Test and Trace is 'a success', Dido Harding insists - James O'Brien responds

9 July 2021, 17:57

By Fiona Jones

This is the moment James O'Brien responded to Dido Harding claiming Test and Trace has been "a success".

Ms Harding suggested to ministers that the negative public opinion surrounding the system, which is on track to cost over £37 billion, is largely down to bad press.

She said: 'I would actually argue — and I do appreciate that a lot of people listening to this will find this rather incredulous given some of the way it’s been reported — but I would actually argue that NHS Test and Trace has been a success."

The Baroness also told ministers that Test and Trace, of which she is "proud", has reduced transmission by "18 to 33 percent" according to a Government study.

James questioned whether it was indeed the fault of journalists that Dido Harding's organisation has been widely condemned - by reading out her career history.

"We'll start in 1995 when she was a management consultant at McKinsey and she landed a job at the age of 27 as Marketing Director of Thomas Cook.

"'Thomas Cook spends a long time contemplating its navel', an executive from a rival firm tells Marketing Week, 'it is in character for it to recruit a consultant rather than a doer'. So they hired a doer, and she said 'It is common for consultants to be thought of as eggheads who don't know what they're doing, I want to prove I can do things before the label sticks.

"Two years later... she made a virtue of her ignorance: 'I am not ashamed to say' after two years in the job 'I do not know the travel industry as well as my colleagues, but in a team I think I bring a different perspective.'

"When she was hired she said she'd look at the future for the business within five to ten years time. Unfortunately after four years she was off, moving to employment services group Manpower, as Senior Vice President of strategic marketing in Europe.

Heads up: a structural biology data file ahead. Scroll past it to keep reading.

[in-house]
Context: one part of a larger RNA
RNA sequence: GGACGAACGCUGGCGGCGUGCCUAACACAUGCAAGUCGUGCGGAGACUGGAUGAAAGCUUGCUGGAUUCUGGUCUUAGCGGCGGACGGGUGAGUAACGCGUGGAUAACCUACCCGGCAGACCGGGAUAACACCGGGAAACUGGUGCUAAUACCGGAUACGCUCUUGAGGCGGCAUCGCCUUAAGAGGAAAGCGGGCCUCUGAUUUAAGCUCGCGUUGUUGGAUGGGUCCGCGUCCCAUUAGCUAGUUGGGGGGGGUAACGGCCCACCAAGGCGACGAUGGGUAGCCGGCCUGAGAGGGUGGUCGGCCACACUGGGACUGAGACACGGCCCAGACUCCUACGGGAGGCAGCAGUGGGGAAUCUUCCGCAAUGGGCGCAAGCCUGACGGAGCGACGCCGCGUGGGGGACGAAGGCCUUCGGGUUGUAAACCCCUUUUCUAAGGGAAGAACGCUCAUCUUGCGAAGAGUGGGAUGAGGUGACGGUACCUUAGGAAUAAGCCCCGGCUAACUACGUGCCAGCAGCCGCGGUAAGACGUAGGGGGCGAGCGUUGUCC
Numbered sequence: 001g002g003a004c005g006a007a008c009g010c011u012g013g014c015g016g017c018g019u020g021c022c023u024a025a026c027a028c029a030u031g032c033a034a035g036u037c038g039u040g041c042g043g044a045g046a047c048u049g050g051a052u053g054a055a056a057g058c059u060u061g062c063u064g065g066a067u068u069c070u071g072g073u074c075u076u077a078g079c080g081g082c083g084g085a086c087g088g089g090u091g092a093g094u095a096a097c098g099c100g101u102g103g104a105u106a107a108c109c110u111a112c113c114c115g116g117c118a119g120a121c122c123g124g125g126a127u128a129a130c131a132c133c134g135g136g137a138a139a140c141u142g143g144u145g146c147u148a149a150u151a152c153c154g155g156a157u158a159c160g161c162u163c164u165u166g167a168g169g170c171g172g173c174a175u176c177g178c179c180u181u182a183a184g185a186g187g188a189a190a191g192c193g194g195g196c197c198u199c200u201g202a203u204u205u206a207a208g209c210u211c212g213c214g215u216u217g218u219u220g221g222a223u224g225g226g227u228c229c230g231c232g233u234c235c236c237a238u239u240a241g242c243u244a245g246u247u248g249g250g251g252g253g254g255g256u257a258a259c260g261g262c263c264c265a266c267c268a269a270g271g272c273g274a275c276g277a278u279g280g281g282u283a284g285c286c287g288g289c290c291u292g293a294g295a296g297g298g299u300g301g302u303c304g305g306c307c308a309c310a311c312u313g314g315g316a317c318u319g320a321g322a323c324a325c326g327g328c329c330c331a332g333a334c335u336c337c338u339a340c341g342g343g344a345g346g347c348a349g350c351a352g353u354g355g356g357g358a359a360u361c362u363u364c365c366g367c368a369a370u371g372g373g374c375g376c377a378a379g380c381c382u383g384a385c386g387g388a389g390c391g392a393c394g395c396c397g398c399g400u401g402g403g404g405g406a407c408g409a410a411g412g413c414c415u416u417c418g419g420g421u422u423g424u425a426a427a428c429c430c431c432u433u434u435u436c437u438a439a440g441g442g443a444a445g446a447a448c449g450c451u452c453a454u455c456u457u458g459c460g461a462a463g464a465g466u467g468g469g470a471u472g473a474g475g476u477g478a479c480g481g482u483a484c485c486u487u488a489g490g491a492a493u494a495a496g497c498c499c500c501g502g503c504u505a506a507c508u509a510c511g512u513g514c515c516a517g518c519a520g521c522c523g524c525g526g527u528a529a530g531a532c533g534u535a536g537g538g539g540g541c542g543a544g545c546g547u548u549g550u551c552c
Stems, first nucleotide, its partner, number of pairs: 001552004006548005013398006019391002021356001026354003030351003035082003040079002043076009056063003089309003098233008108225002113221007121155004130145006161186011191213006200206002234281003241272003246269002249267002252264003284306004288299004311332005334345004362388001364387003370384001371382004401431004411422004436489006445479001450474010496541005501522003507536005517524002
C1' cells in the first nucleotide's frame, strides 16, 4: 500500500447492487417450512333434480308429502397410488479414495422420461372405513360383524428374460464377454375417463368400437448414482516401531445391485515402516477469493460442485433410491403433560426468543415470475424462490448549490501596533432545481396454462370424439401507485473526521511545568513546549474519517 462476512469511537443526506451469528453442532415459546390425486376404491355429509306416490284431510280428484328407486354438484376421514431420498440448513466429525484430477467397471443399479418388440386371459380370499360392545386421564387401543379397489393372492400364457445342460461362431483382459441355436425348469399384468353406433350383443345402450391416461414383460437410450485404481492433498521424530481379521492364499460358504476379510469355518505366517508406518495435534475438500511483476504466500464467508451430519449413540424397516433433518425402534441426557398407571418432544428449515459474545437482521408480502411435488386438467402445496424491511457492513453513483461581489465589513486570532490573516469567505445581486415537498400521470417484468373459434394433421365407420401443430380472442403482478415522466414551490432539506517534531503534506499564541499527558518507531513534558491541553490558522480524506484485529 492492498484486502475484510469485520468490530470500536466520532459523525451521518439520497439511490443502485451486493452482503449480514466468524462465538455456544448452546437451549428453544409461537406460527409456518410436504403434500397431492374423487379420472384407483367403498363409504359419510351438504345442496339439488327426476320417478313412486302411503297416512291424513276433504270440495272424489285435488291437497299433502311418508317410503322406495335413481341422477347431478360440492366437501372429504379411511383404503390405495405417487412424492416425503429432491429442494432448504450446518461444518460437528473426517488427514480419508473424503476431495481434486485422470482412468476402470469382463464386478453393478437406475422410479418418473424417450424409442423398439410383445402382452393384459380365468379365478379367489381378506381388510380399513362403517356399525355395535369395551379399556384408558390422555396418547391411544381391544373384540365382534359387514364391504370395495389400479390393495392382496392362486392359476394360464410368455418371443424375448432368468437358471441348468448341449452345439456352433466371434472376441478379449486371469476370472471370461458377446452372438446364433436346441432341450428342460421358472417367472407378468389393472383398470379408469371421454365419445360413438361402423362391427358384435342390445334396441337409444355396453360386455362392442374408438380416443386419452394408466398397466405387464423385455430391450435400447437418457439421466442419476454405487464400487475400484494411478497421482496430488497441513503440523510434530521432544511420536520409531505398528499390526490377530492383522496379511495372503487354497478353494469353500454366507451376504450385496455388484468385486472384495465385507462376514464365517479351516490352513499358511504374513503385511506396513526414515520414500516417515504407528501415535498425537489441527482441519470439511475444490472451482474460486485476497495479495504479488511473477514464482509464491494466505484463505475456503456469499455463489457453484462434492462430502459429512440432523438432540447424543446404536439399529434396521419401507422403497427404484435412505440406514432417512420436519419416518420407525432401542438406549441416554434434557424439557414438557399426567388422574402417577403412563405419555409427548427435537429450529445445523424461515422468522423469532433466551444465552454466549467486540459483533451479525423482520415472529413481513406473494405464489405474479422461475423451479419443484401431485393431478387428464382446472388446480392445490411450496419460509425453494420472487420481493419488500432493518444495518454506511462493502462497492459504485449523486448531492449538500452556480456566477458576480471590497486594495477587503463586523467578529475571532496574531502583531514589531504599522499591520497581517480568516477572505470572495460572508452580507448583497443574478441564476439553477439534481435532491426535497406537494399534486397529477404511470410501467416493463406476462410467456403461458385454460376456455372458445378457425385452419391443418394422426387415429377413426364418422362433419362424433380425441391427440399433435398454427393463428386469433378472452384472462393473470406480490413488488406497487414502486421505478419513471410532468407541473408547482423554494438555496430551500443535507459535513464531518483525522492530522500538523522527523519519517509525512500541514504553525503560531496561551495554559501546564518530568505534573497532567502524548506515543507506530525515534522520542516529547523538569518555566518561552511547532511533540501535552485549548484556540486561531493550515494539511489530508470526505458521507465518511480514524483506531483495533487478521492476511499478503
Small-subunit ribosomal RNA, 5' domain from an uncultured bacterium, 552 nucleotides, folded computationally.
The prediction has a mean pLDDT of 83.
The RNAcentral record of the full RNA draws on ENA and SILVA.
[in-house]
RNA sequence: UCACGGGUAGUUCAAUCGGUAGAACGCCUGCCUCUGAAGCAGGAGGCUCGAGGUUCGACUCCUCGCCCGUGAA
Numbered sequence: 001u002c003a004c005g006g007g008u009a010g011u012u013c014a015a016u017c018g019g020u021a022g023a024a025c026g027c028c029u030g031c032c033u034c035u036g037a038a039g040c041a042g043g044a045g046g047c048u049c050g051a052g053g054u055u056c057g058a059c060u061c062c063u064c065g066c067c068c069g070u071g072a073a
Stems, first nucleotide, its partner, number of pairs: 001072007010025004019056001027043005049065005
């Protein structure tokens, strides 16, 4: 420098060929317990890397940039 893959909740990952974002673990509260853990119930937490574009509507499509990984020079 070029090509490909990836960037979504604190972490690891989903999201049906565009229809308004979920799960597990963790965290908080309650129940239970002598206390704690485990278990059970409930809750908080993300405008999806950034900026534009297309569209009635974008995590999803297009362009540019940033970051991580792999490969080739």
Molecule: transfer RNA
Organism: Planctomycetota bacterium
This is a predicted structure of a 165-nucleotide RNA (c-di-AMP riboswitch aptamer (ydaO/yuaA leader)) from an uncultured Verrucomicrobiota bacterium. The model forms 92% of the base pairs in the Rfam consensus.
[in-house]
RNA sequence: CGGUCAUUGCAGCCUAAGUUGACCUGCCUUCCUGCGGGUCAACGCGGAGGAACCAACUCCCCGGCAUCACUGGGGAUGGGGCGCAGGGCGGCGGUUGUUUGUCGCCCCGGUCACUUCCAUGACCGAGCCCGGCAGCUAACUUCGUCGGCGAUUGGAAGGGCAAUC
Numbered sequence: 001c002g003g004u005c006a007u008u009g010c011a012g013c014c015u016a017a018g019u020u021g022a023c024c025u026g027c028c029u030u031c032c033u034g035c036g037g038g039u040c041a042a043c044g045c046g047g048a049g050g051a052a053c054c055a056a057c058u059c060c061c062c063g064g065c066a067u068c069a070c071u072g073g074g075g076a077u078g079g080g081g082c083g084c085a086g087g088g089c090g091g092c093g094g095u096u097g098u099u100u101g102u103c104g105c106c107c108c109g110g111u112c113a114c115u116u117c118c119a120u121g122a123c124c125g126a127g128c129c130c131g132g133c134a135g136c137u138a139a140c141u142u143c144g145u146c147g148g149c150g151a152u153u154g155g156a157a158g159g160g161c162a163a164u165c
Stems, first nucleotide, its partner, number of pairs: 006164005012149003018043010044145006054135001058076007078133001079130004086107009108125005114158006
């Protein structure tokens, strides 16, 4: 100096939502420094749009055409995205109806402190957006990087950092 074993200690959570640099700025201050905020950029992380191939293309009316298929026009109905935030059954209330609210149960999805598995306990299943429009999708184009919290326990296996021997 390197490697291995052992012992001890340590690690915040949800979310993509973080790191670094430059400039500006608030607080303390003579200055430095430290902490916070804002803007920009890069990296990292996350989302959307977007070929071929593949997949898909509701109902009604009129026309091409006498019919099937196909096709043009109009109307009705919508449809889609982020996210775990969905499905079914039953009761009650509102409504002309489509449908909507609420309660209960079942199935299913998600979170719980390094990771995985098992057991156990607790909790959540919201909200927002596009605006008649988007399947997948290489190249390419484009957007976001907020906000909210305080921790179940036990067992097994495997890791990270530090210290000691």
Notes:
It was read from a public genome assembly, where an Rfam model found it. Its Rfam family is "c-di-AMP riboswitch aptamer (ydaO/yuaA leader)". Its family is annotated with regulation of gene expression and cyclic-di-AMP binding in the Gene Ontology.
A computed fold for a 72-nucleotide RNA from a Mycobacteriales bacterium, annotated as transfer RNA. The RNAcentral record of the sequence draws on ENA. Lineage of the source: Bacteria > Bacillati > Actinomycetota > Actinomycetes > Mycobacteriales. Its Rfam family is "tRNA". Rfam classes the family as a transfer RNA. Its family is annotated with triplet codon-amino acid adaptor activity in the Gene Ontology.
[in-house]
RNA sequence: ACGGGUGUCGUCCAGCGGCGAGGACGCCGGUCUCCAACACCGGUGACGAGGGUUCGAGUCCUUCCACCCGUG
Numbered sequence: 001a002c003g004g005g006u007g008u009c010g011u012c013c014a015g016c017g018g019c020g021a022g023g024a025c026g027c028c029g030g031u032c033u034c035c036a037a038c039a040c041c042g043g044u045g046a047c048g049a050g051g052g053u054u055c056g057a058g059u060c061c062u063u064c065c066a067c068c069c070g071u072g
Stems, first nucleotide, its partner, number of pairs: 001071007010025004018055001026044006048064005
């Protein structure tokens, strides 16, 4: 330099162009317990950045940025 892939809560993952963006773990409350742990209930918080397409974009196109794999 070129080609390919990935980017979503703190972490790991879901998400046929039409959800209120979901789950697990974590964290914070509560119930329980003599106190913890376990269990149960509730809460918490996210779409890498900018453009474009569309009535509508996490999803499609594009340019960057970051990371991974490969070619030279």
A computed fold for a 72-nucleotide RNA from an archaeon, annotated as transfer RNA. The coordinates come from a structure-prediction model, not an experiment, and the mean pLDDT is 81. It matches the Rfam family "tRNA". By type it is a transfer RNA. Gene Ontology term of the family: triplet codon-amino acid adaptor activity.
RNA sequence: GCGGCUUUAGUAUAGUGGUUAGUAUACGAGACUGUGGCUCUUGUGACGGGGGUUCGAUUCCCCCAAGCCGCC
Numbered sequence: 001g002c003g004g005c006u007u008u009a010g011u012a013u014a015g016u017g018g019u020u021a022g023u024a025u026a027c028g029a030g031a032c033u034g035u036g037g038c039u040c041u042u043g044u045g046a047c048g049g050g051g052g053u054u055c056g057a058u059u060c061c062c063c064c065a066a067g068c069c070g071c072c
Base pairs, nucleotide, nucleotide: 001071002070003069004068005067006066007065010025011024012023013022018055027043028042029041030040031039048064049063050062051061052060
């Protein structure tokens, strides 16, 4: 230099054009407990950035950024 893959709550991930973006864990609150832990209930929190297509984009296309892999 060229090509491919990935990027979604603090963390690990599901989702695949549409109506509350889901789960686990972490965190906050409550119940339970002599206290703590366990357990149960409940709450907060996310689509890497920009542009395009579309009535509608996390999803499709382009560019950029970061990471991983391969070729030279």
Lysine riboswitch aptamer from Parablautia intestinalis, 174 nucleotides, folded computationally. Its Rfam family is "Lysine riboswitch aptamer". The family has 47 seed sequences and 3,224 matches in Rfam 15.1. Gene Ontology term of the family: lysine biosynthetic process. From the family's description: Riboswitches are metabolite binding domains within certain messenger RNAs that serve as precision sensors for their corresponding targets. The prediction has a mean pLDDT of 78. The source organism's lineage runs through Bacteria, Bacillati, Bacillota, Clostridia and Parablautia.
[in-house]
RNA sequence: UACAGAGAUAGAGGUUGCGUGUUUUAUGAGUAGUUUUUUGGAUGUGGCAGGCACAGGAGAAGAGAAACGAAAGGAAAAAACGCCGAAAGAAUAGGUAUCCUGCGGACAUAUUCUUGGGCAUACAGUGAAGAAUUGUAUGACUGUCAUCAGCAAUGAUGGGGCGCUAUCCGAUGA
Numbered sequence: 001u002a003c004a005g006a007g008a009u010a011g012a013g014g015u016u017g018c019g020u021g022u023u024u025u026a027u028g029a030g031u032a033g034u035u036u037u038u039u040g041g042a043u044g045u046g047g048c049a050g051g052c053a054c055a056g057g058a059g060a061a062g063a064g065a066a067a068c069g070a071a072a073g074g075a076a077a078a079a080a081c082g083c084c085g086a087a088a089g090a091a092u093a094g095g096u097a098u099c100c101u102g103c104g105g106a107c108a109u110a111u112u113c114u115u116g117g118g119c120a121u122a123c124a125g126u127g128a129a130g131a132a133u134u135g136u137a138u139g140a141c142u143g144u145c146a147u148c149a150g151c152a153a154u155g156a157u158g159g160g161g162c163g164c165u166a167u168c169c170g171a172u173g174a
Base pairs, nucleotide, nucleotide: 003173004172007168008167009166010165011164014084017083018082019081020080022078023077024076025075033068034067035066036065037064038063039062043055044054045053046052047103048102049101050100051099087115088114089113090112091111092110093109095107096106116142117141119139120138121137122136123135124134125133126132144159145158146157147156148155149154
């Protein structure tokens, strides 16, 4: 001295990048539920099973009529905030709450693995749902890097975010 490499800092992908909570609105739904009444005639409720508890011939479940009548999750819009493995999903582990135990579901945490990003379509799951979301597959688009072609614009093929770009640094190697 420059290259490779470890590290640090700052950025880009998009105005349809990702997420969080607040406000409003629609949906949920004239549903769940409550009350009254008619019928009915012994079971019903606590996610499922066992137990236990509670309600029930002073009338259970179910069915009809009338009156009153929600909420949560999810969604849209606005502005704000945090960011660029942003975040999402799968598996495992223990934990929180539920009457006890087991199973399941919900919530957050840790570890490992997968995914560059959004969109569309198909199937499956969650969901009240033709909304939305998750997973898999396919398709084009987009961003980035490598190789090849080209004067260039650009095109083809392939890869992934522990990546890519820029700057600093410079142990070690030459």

"When she got there, stayed there a year and changed horses again and became Commercial Director of the struggling retail group Woolworths.

"Just under a year later she was off again - she joined Tesco as a Commercial Director for value added food. So I think Tesco becomes the first major company she's worked for that's still there - what a glittering CV this is.

"In 2004, she became responsible for overseas ventures and told The Guardian she was planning to still be there in five years' time. Needless to say, three years later she was off again, she went to Sainsbury's. Few months of gardening leave, March 2008, Head of Sainsbury's convenience stores.

"Two years later she's off to TalkTalk, and this is where things get really interesting... She arrived at TalkTalk, the mobile provider, as Chief Executive in March 2010. In 2011, TalkTalk incurred a £3 million fine from Ofcom for sending thousands of customers inaccurate bills. It then had to shell out another £2.5 million, and during her time there she twice won the Daily Mail's 'Wooden Spoon award' for providing the worst customer service in the UK.

"It was indeed David Cameron who, in 2014, gave her a seat in the House of Lords as a Tory peer. A little later, cyber criminals got hold of the personal and financial details of about 150,000 TalkTalk customers, and when asked whether the data was encrypted or not, Chief Executive - now Baroness Harding - said 'the awful truth is that I don't know.'

"100,000 customers leave TalkTalk, profits are halved. She then moves into what she calls public service activities, becoming Chair of NHS Improvement - responsible for overseeing all NHS hospitals. She told the Health select committee 'I've not worked in health and social care and would be the first to admit I have a lot to learn about the sector.

"She also rejected calls to resign the whip while holding what should be an independent post. And then along came Covid - which she contends she's done a bang-up job in dealing with, the Test and Trace app.

"So there it is. That is an astonishing example of falling upwards isn't it? You sometimes wonder whether we get a bit carried away describing cronyism and the way in which people who can talk a good game but couldn't kick a ball in a million years somehow end up rising to the top in a country where Iain Duncan-Smith ended up leader of the Conservative party, or Boris Johnson ended up Prime Minister."